The strength of an economy can be measured in a very tangible way through job creation. If jobs are being created in the private sector, then that is a good indication of how the economy is faring and having a real world impact. But in Sri Lanka the continued focus on public sector jobs indicates that private sector job creation is limited or in some cases not attractive enough to be the preferred employer. Can there is a policy level solution to this issue, which has stumped successive governments?
Last month statistics released by the Census and Statistics Department indicated that unemployed had risen to a 10-year high in the first quarter, before the COVID-19 curfew, which shows that slowing growth over several years had started having a serious impact on employment. The Institute of Policy Studies (IPS) has proposed unemployment insurance as an option that could encourage protection of incomes rather than protecting jobs.
The research organisation has pointed out that flexible labour policies would be beneficial as this would encourage more companies to recruit employees to the permanent carder rather than the existing practice of having large numbers of contract or freelance workers. By reducing restrictions such as high levels of severance pay employment could be broadened and the benefits given to employees. IPS argues such efforts could be better for workers, especially in vulnerable times created by COVID-19.
Job creation is a typical election topic and the usual fall-back of successive governments has been increasing public sector employment. However, the State sector is already overburdened and recruitments are often made to areas of little use to the people. Without increasing productivity, adding more people to the public sector is simply increasing taxpayer burdens.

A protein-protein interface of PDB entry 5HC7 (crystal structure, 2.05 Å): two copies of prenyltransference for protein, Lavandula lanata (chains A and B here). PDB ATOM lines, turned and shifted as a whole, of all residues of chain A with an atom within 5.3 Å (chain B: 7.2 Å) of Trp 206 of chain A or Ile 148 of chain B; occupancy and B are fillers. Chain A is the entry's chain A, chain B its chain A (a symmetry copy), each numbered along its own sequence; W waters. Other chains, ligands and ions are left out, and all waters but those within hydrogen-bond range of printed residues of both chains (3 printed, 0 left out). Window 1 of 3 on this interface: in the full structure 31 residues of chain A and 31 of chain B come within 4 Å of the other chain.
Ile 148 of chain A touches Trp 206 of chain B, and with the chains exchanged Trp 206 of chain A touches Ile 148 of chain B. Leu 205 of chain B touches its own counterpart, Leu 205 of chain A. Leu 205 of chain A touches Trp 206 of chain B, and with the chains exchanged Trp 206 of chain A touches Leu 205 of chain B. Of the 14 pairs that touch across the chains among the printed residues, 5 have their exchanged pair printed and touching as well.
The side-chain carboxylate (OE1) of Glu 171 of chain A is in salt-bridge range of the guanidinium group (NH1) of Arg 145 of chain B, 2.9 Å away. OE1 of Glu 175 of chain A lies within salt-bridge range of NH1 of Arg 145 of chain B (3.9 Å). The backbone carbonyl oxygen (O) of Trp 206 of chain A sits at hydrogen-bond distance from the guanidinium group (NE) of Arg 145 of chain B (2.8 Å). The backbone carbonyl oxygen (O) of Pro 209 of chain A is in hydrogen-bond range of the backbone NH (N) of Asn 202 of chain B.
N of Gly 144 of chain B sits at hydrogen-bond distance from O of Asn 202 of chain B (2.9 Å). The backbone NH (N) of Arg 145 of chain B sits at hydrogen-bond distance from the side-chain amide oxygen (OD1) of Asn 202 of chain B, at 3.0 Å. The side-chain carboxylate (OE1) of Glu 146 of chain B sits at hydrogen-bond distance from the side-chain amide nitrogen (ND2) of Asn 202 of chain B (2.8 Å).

In the US, where Unemployment Insurance (UI) has been in existence since 1935, the program temporarily replaces a portion of wages for workers who have been laid off, as long as they are looking and available for work. Although benefits vary by state, in most states the program provides up to 26 weeks of benefits to unemployed workers and, on average, replaces half of a workers’ previous wages. Because more workers lose their jobs during economic downturns, this program also provides needed economic stimulus that helps mitigate the severity of recessions.
UI does not cover people who leave their jobs voluntarily, people looking for their first jobs, and people re-entering the labour force after leaving voluntarily. Self-employed workers, gig workers, undocumented workers, and students traditionally aren’t eligible to apply for UI benefits. In countries like Sri Lanka where the informal sector makes up a significant part of the labour force and tends to include a lot of women UI may have limited impact.
Another consequence of earnings and work history requirements is that low wage workers—who are most likely to become unemployed—are among the least likely to get UI benefits. The idea of using the Employee Trust Fund (ETF) to finance UI may seem plausible but it would require employer approval and may have limited reach, possibly leaving out the most vulnerably.
However, the concept deserves further discussion and assessment as part of larger reforms that should be considered by the Government.